Emily is a psychotherapist and facilitator with a passion for diversity, conflict and eco-psychology.  She is a Diploma-holder in Process Work – a radical method for working creatively and sustainably with change in which problems and disturbances, when approached with curiosity and awareness, become the seeds of solutions and new growth. Emily has worked as a counsellor and diversity trainer specialising in sexual and gender minority issues. She’s also involved with the Transition Towns movement and is co-creator of the Footpaths carbon reduction project.

“My personal eco-mission is to support environmental activists to get more effective at what they do and to promote the understanding of environmental issues as systemic issues involving community, conflict and the psyche.  I’m excited to be part of Rhizome where I’m looking forward to exchanging ideas and experience with a diverse group of top-notch facilitators.”

Gill is an experienced facilitator, trainer and manager who has worked in the co-operative, voluntary and public sectors. Having always been interested in growing organisational capability and sustainability, Gill has developed a broad range of skills that improve governance and effectiveness, encourage diversity, and develop consensus. She aims to build confidence and resilience, and challenge self-limiting attitudes and behaviour through individual and team coaching, training, facilitation and conflict resolution.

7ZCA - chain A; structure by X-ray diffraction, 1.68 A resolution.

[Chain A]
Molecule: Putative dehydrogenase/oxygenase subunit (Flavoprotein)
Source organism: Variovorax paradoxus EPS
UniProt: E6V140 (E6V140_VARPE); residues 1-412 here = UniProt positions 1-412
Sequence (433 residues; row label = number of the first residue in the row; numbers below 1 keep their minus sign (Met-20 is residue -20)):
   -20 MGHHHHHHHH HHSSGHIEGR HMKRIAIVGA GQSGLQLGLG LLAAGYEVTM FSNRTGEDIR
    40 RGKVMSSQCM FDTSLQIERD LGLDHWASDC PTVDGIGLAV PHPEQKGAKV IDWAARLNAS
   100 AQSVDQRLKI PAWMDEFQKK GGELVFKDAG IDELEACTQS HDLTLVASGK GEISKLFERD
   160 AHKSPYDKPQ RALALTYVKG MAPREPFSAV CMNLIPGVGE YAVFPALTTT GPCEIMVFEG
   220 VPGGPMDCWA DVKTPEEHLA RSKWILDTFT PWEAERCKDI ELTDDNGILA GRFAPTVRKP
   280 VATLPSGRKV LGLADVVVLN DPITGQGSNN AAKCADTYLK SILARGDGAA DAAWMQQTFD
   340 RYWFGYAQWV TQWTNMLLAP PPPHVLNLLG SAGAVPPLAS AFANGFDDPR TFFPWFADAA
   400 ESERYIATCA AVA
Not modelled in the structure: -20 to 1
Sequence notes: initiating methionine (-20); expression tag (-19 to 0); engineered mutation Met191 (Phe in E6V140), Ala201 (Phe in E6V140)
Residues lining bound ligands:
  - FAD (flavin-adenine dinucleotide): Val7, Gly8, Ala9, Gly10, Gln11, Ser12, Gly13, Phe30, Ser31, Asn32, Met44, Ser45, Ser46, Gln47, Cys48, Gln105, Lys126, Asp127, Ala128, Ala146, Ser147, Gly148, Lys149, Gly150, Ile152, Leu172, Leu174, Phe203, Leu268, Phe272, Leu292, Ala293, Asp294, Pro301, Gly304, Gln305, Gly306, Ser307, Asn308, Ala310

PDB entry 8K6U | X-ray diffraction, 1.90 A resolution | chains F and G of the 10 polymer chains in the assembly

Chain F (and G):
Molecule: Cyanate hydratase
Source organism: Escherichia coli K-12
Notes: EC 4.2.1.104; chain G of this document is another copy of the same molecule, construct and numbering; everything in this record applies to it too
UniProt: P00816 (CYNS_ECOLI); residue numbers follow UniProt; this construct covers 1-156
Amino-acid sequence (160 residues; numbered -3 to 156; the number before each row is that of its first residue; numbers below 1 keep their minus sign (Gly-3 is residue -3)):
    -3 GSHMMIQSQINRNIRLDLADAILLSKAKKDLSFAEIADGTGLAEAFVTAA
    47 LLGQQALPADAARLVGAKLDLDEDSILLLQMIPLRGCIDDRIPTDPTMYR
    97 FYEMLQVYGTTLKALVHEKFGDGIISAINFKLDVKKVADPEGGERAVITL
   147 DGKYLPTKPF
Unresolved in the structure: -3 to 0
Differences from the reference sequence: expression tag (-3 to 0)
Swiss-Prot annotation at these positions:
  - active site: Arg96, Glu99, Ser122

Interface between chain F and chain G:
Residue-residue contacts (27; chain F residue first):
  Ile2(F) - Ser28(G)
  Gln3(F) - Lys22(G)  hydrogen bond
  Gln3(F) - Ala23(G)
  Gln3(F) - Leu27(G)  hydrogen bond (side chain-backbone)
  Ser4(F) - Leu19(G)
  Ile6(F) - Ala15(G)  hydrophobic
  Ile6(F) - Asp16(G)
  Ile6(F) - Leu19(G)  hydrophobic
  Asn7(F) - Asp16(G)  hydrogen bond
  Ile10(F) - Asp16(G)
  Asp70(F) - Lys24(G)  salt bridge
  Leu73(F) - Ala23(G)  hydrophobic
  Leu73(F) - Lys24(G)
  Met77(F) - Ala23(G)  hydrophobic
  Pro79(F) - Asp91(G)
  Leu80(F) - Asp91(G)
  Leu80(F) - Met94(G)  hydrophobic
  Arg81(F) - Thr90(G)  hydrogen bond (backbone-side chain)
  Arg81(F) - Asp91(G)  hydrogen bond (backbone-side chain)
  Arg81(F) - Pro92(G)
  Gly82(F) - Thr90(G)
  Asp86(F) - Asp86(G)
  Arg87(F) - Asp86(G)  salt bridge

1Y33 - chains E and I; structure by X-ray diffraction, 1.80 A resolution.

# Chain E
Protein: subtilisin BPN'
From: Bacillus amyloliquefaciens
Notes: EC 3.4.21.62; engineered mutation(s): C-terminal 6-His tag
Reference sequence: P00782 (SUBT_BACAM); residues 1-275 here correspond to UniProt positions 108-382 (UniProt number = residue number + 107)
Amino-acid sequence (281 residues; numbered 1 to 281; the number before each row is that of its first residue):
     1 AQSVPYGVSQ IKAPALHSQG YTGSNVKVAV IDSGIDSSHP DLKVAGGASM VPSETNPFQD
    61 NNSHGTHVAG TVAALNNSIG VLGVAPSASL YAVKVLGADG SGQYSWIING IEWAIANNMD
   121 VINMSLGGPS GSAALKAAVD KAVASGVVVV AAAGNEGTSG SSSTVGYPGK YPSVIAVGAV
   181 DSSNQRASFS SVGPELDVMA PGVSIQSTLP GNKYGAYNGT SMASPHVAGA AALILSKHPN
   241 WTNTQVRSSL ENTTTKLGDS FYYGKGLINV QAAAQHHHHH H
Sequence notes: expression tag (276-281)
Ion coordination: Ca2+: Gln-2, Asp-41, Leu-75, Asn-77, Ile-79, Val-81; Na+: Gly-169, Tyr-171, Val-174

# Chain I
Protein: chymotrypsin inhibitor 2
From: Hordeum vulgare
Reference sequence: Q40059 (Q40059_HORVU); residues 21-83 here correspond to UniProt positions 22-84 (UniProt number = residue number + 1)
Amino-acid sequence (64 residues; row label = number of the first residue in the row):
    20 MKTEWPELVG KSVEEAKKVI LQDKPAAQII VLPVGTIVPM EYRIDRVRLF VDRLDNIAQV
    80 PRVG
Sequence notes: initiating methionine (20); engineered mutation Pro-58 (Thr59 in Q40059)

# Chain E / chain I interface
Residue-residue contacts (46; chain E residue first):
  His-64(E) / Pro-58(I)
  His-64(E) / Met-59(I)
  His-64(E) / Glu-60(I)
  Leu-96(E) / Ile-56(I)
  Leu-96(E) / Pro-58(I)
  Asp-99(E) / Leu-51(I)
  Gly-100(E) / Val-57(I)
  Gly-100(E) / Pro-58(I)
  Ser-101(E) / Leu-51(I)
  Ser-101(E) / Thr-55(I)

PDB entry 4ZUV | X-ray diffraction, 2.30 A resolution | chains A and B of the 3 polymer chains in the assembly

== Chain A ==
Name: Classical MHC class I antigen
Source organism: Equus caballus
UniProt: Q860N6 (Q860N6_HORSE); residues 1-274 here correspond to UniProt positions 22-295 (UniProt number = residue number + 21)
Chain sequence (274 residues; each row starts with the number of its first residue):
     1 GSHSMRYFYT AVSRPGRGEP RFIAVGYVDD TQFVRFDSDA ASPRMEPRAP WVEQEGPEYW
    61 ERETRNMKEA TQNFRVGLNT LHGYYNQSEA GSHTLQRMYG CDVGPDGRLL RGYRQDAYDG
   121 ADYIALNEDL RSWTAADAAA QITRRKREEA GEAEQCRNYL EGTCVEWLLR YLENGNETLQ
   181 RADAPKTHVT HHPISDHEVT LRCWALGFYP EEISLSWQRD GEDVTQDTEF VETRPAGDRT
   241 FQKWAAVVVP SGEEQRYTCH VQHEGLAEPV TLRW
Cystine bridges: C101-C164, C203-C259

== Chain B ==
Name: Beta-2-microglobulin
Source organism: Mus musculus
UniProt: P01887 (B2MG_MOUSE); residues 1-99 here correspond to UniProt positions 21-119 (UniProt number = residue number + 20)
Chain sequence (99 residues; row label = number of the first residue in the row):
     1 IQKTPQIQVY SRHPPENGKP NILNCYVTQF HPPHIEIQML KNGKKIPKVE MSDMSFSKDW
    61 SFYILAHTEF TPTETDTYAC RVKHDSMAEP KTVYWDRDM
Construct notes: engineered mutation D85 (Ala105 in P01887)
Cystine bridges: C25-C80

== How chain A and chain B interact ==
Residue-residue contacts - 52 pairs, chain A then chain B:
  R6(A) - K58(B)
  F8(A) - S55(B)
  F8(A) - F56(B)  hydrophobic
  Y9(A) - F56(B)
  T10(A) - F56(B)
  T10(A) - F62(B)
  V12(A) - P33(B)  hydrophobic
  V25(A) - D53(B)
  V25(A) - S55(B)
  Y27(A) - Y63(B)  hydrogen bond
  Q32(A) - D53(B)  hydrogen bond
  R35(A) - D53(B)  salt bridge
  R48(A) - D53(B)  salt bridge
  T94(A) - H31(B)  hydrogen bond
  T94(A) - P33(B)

“I joined Rhizome to collaborate and develop my skills in a co-op of diverse and talented people who have the vision, skills and commitment to work together with a broad range of activists and organisations. I like work that effectively supports radical change to achieve social justice and makes it possible for people to enjoy working well together.”